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Isotopes to the rescue

Julie Ezold, manager for the californium-252 program at ORNL.

Men with prostate cancer that has spread to their bones can get some relief from a radioactive isotope of radium.

Radium-223, marketed by Bayer as Xofigo, attacks cancerous growths in bones, helping to reduce painful fractures and potentially extending a sufferer’s life.

This valuable treatment owes its effectiveness to two characteristics of radium-223. First, the element radium is chemically similar to calcium, so radium introduced into the body goes straight to the site of growing bone—in this case a growing cancer. Second, the isotope radium-223 emits alpha radiation, which gives off a lot of energy over a very short distance—in this case, a diameter of about a ten-thousandth of a meter, or about 10 cells. As a result, it is largely able to kill cancer cells while leaving other cells unharmed.

The treatment has been approved in the United States since 2013 and, as of 2018, its radioactive essence comes from ORNL’s High Flux Isotope Reactor.

ORNL is a major source of isotopes, providing more than 300 for use in medicine, research, industry and space exploration. Many are or can be produced at lab facilities such as HFIR, the Radiochemical Engineering Development Center and the Enriched Stable Isotope Prototype Plant.

“The isotopes provide capabilities that don’t exist without them,” explained Kevin Hart, manager of ORNL’s isotopes program. “In some cases, we are making isotopes that don’t exist in nature—they would not be there unless we made them.”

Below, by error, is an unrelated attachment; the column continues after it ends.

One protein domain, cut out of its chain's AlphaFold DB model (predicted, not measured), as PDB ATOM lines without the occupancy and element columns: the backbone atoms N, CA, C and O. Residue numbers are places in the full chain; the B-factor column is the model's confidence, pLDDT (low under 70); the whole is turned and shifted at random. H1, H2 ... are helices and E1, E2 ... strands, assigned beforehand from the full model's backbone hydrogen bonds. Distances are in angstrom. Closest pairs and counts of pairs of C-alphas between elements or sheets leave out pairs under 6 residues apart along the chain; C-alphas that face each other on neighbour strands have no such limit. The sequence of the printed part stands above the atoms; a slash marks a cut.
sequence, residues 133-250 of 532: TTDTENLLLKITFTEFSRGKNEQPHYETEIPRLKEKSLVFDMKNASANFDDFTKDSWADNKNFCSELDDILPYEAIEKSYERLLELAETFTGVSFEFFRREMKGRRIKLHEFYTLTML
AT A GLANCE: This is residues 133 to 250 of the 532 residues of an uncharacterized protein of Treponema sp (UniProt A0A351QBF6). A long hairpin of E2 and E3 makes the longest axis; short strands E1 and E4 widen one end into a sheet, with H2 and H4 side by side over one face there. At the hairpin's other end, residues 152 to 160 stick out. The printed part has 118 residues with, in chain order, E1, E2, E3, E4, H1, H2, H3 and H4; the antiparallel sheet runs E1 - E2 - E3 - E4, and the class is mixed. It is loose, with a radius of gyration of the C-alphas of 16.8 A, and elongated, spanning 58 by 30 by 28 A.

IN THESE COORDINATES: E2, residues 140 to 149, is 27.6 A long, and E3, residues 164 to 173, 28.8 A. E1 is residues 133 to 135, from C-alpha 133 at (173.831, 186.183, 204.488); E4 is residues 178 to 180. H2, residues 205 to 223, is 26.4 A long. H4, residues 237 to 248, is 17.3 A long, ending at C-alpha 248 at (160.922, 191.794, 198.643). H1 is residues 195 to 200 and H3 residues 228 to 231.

What is an isotope?

Elements and isotopes are determined by the number of particles in an atom’s nucleus. The element itself is defined by the number of positively charged protons, so that an atom with one proton is hydrogen, one with six protons is carbon, one with 92 is uranium, and so on. Scientists have identified or created 118 elements, from hydrogen up to oganesson, which has 118 protons.

The isotope, on the other hand, is determined by the number of uncharged neutrons in the nucleus. While all carbon atoms have six protons, they can have anywhere from two to 16 neutrons. If they have eight neutrons, for instance, they are carbon-14 (the total number of protons plus neutrons) and can be used for carbon dating.

There are two primary ways ORNL creates isotopes, depending on whether they are radioactive or stable. For radioactive isotopes, HFIR creates new elements and isotopes by bombarding a target material with neutrons to increase the number of both protons and neutrons in the nucleus.

HFIR is supported by the nearby Radiochemical Engineering Development Center. Facilities at the center, including research laboratories, heavily shielded hot cells and glove boxes, are able both to create new targets for HFIR and to harvest newly created isotopes from targets that come out of the reactor.

For stable isotopes, facilities at the Enriched Stable Isotope Prototype Plant, or ESIPP, separate the different isotopes already present in a material, thereby enriching—or increasing the concentration of—a desired isotope.